Huntertown Town Council member Brandon Seifert has proposed the town utilize COVID-19 relief funds for purchases related to equipment needs at the Huntertown Fire Department and safety concerns at town facilities.

Council discussed the proposal at its Oct. 5 regular meeting, and Seifert said he has asked Huntertown Fire Chief Robert Boren to collect quotes for a new piece of equipment used to fill pressurized breathing-air tanks at the fire station.

The Huntertown Fire Department — which serves Perry and Eel River townships — was one of three local fire departments last year to receive money from a government grant to purchase new breathing tanks, which are used by firefighters when entering burning structures. However, the department’s SCBA fill station, which was purchased in the late 1970s, is currently inoperable. In order to fill their tanks, Huntertown firefighters have to use a fill station at the Washington Township Fire Department’s station.

Huntertown currently has about $155,000 remaining from the COVID-19 relief funds it received this year. However, some of those funds have already been committed to other projects.

Seifert noted that the treasury recently expanded uses of Indiana Finance Authority Coronavirus Relief Funds, which now include public safety. Town Manager Beth Shellman said the equipment purchase could be viewed as a personal-protective measure for firefighters.

“I think we have a good argument,” Shellman told council members.

Seifert also proposed using some of those funds for a security system at Town Hall.

He noted that having cameras outside the building could have helped the town identify the individuals that recently broke the windows of the Bowser building at the corner of Lima Road and Hunter Street. That building was originally constructed as Huntertown State Bank in the early 1900s. One of the windows — which were original to the construction — contained a bullet hole from when the bank was robbed by John Dillinger’s gang in the 1930s. The windows were repaired in September, and the section of glass containing the bullet hole will be sent to a museum.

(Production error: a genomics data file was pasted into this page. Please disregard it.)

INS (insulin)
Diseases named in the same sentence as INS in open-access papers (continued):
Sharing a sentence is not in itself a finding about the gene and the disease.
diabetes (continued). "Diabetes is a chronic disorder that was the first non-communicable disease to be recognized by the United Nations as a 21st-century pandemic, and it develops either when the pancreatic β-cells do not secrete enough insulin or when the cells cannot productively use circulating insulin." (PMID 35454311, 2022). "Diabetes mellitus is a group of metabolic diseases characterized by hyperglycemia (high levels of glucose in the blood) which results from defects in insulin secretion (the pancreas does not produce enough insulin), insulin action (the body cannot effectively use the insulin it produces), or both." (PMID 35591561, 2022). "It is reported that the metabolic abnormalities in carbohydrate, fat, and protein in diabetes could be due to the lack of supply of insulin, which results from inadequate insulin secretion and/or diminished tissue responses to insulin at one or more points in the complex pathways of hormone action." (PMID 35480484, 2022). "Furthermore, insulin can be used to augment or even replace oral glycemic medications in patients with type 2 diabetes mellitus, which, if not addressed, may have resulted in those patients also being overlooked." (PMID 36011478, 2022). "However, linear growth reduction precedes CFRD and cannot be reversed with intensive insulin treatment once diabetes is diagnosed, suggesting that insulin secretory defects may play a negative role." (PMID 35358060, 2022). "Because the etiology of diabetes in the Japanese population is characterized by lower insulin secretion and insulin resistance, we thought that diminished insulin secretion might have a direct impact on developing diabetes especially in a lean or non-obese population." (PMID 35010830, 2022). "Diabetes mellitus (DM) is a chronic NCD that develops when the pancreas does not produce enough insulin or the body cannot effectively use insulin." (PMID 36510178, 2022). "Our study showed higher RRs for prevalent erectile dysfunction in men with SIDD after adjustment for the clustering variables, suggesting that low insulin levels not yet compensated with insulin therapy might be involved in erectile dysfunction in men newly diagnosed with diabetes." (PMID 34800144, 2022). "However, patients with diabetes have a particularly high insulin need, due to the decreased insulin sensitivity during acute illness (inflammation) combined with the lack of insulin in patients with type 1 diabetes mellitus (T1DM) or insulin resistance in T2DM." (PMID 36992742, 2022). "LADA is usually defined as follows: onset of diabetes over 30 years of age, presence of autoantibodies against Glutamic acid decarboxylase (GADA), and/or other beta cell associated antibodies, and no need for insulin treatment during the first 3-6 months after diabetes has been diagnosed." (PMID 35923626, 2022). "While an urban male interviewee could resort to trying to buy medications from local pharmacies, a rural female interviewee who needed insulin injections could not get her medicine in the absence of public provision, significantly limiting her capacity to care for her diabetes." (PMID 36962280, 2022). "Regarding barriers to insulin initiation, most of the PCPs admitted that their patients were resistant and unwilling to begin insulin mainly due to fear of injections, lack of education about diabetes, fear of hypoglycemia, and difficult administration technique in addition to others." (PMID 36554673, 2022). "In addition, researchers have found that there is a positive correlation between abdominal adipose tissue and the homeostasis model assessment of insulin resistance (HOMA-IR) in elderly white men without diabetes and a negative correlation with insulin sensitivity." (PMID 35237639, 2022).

In other news

• The town of Huntertown’s 2020 trick-or-treat hours will be the same as the city of Fort Wayne, 5:30-7:30 p.m. Oct. 31.

• Town Council approved the installation of a new drain pipe on Oak Street this year, for a cost of just over $28,000. The pipe will tie into the Hunter Street basin and will address issues with standing water outside residents’ homes.

“We get a lot of calls,” Shellman said. “… (The water) just stands at the end of their driveway — it doesn’t drain anywhere.”

Oak Street is scheduled for repaving next year.

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